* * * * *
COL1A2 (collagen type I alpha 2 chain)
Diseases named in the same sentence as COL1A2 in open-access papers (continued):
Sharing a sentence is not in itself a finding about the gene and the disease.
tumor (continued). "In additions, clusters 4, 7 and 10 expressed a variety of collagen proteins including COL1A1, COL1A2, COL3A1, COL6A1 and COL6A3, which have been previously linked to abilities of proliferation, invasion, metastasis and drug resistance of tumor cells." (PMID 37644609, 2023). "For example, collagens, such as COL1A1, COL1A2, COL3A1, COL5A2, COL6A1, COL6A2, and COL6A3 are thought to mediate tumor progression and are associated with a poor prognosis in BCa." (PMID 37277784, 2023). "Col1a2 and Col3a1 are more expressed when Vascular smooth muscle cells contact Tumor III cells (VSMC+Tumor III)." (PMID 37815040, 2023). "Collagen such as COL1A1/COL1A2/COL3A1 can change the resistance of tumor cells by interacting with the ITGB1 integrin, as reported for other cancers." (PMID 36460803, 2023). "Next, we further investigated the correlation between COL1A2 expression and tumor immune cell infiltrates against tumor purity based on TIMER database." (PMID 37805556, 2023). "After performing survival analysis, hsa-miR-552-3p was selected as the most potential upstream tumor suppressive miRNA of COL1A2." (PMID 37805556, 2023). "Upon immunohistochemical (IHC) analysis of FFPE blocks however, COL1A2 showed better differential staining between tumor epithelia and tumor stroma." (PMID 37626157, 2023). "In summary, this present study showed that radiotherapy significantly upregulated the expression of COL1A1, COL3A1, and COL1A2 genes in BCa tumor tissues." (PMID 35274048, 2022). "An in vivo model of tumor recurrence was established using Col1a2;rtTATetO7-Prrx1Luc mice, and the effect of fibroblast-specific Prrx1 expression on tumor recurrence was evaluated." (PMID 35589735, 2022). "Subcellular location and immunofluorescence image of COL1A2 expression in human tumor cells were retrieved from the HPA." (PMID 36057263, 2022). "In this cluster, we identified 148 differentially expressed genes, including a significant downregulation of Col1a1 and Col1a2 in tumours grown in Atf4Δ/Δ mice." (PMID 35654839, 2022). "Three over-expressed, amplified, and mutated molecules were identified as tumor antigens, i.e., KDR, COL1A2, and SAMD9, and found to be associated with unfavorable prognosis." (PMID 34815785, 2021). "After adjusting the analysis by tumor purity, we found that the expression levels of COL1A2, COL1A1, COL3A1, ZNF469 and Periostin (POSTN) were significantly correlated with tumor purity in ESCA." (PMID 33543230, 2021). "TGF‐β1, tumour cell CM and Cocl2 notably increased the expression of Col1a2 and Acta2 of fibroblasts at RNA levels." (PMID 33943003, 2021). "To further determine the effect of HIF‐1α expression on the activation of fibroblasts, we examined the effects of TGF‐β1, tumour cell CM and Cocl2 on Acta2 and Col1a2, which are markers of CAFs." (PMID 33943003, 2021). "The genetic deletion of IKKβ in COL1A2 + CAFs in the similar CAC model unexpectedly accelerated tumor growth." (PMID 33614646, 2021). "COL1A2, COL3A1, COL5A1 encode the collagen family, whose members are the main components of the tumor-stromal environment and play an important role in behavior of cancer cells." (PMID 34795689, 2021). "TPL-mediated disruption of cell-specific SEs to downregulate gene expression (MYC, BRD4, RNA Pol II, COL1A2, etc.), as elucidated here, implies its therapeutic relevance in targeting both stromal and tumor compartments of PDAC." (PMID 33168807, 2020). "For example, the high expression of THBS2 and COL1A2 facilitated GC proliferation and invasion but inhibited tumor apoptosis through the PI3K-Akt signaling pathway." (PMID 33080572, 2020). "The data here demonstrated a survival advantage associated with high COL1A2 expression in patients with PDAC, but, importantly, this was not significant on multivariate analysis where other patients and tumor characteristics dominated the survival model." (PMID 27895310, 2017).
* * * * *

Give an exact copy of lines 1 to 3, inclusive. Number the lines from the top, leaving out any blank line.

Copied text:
COL1A2 (collagen type I alpha 2 chain)
Diseases named in the same sentence as COL1A2 in open-access papers (continued):
Sharing a sentence is not in itself a finding about the gene and the disease.